Wipro fires 300 employees found guilty of moonlighting
If you are working in the IT industry and though that you can easily make extra income by moonlighting, think again. The industry is coming down heavily on this practice. But first, what is this moonlighting all about? It refers to employees doing short term projects and gigs at other companies even when they are employed on the rolls of one company. This has become extremely controversial with IT industry complaining that this is leading to divided loyalties as well as creating a major risk factor for the confidentiality involved in projects.
The impact is starting to show. Just about 10 days back, Infosys wrote a detailed mail to its employees referring to moonlighting as double-timing the employer. Infosys was clear that moonlighting by any name would invite strict disciplinary action, including termination. Now another IT bigwig, Wipro, has announced that Wipro had terminated 300 employees for moonlighting with competitors. Obviously, the IT industry is not taking it lying down and there is also sharing of data by managements to help people identify such candidates.
Rishad Premji, the chairman of Wipro, has been emphatic that moonlighting was a violation of integrity and ethics and had no place in an employment contract. Obviously, the firing of 300 employees was meant to have deterrent value so that other employees are not tempted to try it out. Infosys and Wipro have been quite vocal about moonlighting being in contravention of the employee code of conduct and, therefore, unacceptable. Let us quickly look at how this practice of moonlighting gathered momentum in recent times.
Moonlighting is not just a domestic problem but companies the world over are facing this problem. Moonlighting is an outcome of the work-for-home (WFH) practice which became inevitable during the pandemic. During this period, companies had limited control over the activities of their employees and that is when moonlighting took off in a big way. However, with offices starting function normally, the IT industry wants to go all out and nip this practice in the bud. Interestingly, some IT companies actually favour moonlighting.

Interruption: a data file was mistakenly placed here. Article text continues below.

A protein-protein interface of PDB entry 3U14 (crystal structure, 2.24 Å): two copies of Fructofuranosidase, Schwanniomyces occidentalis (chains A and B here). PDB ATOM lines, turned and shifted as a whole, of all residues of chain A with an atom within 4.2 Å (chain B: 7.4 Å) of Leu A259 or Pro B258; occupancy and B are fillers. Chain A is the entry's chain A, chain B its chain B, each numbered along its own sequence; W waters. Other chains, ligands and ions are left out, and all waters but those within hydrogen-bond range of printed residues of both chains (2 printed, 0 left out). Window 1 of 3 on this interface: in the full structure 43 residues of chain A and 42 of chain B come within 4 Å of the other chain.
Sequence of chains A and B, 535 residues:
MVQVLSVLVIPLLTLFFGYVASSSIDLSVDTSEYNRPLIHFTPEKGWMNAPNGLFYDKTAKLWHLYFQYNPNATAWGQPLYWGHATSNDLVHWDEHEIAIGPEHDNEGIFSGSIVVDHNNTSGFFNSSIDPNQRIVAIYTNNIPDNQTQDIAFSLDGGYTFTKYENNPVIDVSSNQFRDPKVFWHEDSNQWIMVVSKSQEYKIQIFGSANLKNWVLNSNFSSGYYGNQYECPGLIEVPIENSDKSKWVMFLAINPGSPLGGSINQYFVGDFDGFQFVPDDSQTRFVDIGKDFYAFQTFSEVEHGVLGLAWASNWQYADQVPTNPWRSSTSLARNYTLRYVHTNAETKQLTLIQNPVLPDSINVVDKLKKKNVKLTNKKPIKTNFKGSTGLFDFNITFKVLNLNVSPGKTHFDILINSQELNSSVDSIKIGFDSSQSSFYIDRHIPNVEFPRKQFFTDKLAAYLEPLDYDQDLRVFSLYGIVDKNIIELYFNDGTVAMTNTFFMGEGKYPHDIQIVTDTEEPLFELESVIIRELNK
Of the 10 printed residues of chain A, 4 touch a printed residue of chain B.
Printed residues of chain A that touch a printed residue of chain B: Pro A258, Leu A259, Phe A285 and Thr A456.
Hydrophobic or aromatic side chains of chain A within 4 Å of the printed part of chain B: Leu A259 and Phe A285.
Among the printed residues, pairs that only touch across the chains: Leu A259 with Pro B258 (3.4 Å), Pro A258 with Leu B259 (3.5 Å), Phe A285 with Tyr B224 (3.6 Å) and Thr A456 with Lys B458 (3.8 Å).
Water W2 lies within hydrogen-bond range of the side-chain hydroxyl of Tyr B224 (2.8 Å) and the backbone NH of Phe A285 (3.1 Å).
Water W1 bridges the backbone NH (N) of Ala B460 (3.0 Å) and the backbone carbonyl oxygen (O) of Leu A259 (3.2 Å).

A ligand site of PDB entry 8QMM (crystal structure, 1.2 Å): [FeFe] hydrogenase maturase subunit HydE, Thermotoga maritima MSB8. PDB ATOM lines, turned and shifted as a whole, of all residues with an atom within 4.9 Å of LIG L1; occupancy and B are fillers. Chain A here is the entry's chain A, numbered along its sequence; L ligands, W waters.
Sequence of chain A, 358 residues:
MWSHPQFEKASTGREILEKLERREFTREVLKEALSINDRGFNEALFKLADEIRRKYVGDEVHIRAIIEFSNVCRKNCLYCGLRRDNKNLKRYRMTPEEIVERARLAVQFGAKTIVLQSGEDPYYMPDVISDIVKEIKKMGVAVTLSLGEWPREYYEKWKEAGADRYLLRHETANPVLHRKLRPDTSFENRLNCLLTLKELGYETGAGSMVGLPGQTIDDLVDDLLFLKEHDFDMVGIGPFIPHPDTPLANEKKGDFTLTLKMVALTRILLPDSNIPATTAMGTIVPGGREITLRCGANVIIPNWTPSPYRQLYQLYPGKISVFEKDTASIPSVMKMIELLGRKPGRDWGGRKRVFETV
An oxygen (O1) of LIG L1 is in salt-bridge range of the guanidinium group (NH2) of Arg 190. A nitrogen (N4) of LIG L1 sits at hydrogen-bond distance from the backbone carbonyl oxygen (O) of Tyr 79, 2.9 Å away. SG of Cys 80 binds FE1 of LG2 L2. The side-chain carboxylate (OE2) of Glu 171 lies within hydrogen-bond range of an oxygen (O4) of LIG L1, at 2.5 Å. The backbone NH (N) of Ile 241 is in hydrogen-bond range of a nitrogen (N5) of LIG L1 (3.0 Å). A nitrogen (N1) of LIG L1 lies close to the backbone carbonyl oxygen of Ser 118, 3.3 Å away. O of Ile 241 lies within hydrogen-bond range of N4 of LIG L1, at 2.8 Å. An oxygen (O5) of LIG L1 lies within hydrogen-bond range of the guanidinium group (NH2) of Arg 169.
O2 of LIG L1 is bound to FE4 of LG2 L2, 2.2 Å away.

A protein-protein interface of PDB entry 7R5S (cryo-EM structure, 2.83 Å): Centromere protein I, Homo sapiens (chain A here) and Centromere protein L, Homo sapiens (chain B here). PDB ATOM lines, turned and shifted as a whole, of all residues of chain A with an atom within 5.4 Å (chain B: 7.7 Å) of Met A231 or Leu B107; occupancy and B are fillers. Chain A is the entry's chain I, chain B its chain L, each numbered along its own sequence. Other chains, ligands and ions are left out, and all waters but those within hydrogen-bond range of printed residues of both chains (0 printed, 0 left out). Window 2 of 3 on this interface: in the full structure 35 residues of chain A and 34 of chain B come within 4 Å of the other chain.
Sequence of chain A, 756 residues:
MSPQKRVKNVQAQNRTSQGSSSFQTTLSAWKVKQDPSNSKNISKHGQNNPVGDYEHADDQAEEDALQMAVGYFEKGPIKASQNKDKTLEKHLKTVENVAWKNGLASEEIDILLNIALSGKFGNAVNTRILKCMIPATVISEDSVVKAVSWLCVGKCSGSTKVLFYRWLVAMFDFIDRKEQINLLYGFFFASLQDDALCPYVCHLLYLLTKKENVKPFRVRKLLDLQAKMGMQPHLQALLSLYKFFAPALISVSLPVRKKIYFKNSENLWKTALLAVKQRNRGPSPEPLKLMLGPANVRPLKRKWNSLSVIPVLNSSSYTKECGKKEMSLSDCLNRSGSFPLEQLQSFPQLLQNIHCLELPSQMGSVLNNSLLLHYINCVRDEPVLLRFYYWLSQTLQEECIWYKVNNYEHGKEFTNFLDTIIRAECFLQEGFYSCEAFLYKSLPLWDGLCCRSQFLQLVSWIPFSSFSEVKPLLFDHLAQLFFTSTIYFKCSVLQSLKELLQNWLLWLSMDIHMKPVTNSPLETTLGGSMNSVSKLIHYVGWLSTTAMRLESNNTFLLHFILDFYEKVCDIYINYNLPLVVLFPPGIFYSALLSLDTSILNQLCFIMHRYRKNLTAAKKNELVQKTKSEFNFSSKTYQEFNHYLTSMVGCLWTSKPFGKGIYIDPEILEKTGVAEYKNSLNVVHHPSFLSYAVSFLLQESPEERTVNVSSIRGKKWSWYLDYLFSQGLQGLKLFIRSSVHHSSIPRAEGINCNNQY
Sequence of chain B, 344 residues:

One of the supporters of this moonlighting has been CP Gurnani of Tech Mahindra. Gurnani has gone to the extent of saying that IT companies need to change with the times and as work gets more dispersed and decentralized, IT companies must adapt. Instead of trying to restrict moonlighting, they must allow it with certain checks and balances. Others like Swiggy, actually encourage their employees to take up additional gigs in their spare time. For now, large part of the organized IT industry still remains wary of moonlighting practice.
Rishad Premji wants more transparency in this process rather than employees working for competitors secretively. According to Rishad, employees were welcome to have candid and open conversations around playing in a band or working on a project over the weekend. The company was open to that idea, provided it did not benefit any competitor. For example, Wipro would not have a problem if employees wanted to be part of a rock band as long as it did not interfere with their routine work. However, employers expect more transparency.
Employees contend that what they do outside office hours is none of the business of the employer and even the unions are of the same view. With the rising lay-offs in various sectors, most employees are already working on multiple jobs officially. Obviously, the employees are trying to have the cake and eat it too. If they want to work with multiple projects, they must ideally branch out on their own, take the risk and then nothing would really stop them. However, for most employees that is too much of a risk.
There are no easy answers but while the employers are trying to protect their intellectual property, the employees are trying to hedge their risks. There may be no immediate solution in sight. Employees have to decide whether they want to run with the hares or hunt with the hounds. Two timing is not impressing the employers and they have a valid reason.
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